In the Search for the Perfect Yuzu

Last year, when I published my Yuzu Overload post, in which I told my story of liking yuzu marmalade (as in “food”) but being disappointed by Demeter’s eponymous perfume, asked for recommendations on other yuzu-centric perfumes, I didn’t realize how many of those were out there.

I wasn’t sure where to start, but I got an unexpected help from a kind NST reader, Perfumelover67. As I was passing onto her a couple of samples that she wanted to try, she asked if there was anything I’d like to get in return. I mentioned that the only thing I was looking for at the time was yuzu… And she just happened to have 4 samples she could share with me.

That was how it all started. After that yuzu seemed to be jumping at me from all possible places, without me even trying. So, I decided to share with you my findings.

I will not do the usual “runner-up” sequence leading to the best. Instead, I want to start with introducing to you my perfect yuzu scent that I found. It was one of the PL67’s samples, and after testing it for a while, I decided that I wanted it in my collection.

 

Rusty and J-Scent Yuzu

 

Yuzu by J-Scent. I don’t think I should be surprised by the fact that a Japanese brand did the best job out of everything I tried so far. With notes lemon, bergamot, orange, thyme, grapefruit, lime, yuzu, rose and mandarin, it is an extremely believable yuzu scent, at least the way I know that smell from enjoying yuzu marmalade, jar after jar. If I were to smell it with my eyes closed, I’m not sure I would be able to tell whether I smell the first minute of J-Scent’s Yuzu development or an open jar of the preserve. It starts slightly sweet and very juicy, then develops into a tart scent that stays on my skin surprisingly long for that type of perfume. I have never been a big citrus perfume fan. But J-Scent’s Yuzu is just perfect for me, and I look forward to wearing it this summer.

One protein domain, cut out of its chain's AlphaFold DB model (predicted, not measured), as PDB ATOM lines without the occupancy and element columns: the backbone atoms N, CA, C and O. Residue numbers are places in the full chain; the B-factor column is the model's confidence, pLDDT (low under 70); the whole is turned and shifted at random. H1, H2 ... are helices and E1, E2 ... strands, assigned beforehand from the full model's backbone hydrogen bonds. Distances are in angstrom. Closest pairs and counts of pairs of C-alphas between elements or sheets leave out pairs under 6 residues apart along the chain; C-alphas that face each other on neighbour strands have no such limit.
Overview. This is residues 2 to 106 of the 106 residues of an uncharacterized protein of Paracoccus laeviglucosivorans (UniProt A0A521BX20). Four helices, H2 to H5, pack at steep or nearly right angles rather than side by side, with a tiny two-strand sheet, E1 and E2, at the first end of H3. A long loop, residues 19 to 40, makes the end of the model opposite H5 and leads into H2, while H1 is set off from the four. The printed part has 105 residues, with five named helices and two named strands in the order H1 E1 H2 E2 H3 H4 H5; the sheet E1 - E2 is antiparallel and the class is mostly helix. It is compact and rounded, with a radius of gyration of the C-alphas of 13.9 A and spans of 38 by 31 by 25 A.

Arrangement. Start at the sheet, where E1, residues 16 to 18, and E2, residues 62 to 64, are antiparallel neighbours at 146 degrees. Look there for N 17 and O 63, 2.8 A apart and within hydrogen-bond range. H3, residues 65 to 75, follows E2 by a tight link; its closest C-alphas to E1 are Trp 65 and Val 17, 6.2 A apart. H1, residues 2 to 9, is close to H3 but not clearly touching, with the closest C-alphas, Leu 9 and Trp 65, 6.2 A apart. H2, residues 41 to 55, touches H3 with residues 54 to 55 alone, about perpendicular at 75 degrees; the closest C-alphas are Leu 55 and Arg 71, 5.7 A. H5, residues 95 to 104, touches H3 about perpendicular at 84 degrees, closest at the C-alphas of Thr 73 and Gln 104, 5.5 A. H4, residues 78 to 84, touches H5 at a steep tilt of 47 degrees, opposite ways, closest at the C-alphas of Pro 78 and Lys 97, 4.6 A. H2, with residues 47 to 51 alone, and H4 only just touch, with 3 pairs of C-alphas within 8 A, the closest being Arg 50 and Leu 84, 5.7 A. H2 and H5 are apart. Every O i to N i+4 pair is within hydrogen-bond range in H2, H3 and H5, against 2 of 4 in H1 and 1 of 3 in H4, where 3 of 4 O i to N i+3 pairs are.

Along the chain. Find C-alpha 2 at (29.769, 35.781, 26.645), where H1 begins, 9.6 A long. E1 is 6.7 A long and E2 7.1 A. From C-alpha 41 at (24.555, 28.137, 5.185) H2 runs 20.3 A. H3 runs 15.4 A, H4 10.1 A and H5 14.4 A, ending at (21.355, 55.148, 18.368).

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All other perfumes that I tested for this Single Note Exploration project can be placed into one of the two categories: “I can smell yuzu note” and “If you say so…”

Most perfumes in the latter category do not deserve even a paragraph in this post – not because they are bad perfumes, but because that note is in their only nominally, they shouldn’t be considered as examples of this note in perfumery. And because of that I will just list them – so that whoever decides to run their own search for this note knows what not to test (though, otherwise than not having enough yuzu in them, these perfumes might be good on their own): Diptyque Oyedo, Gallivant Tokyo and Sylvaine Delacourte Smeraldo.

One more perfume from the same category I will single out – just because with that name I expected more.

Yuzu Rouge by Parfums 06130 – flat and slightly artificial abstract citrus in the opening, some pale rose on a good day after that. If you were to a read notes list, you’d expect this perfume to be fabulous. It’s not. For the sake of all the great ingredients listed, I hope they were either artificial or used in homeopathic doses. Sooo not interesting.

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From perfumes in which I could smell yuzu I got mixed results, but they all are worth trying if you are interested in this note.